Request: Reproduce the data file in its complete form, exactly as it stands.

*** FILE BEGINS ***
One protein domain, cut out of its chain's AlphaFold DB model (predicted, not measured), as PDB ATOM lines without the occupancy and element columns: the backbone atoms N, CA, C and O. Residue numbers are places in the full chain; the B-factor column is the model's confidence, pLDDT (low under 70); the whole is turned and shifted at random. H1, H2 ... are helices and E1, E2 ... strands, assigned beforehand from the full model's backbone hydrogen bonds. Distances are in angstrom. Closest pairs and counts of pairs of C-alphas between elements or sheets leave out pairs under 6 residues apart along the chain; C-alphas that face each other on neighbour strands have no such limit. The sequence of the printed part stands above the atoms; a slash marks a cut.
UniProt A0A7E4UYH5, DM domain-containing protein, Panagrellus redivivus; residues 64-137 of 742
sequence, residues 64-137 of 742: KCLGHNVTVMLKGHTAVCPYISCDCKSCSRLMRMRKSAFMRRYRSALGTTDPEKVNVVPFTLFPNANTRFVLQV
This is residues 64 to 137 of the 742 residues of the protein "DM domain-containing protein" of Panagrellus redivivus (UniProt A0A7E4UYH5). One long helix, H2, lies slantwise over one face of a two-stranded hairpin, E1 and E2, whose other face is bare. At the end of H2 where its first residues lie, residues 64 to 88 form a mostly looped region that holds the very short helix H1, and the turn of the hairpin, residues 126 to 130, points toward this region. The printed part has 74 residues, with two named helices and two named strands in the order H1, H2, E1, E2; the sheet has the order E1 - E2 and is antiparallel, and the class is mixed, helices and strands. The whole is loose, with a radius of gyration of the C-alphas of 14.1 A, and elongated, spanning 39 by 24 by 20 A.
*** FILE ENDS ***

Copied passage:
One protein domain, cut out of its chain's AlphaFold DB model (predicted, not measured), as PDB ATOM lines without the occupancy and element columns: the backbone atoms N, CA, C and O. Residue numbers are places in the full chain; the B-factor column is the model's confidence, pLDDT (low under 70); the whole is turned and shifted at random. H1, H2 ... are helices and E1, E2 ... strands, assigned beforehand from the full model's backbone hydrogen bonds. Distances are in angstrom. Closest pairs and counts of pairs of C-alphas between elements or sheets leave out pairs under 6 residues apart along the chain; C-alphas that face each other on neighbour strands have no such limit. The sequence of the printed part stands above the atoms; a slash marks a cut.
UniProt A0A7E4UYH5, DM domain-containing protein, Panagrellus redivivus; residues 64-137 of 742
sequence, residues 64-137 of 742: KCLGHNVTVMLKGHTAVCPYISCDCKSCSRLMRMRKSAFMRRYRSALGTTDPEKVNVVPFTLFPNANTRFVLQV
This is residues 64 to 137 of the 742 residues of the protein "DM domain-containing protein" of Panagrellus redivivus (UniProt A0A7E4UYH5). One long helix, H2, lies slantwise over one face of a two-stranded hairpin, E1 and E2, whose other face is bare. At the end of H2 where its first residues lie, residues 64 to 88 form a mostly looped region that holds the very short helix H1, and the turn of the hairpin, residues 126 to 130, points toward this region. The printed part has 74 residues, with two named helices and two named strands in the order H1, H2, E1, E2; the sheet has the order E1 - E2 and is antiparallel, and the class is mixed, helices and strands. The whole is loose, with a radius of gyration of the C-alphas of 14.1 A, and elongated, spanning 39 by 24 by 20 A.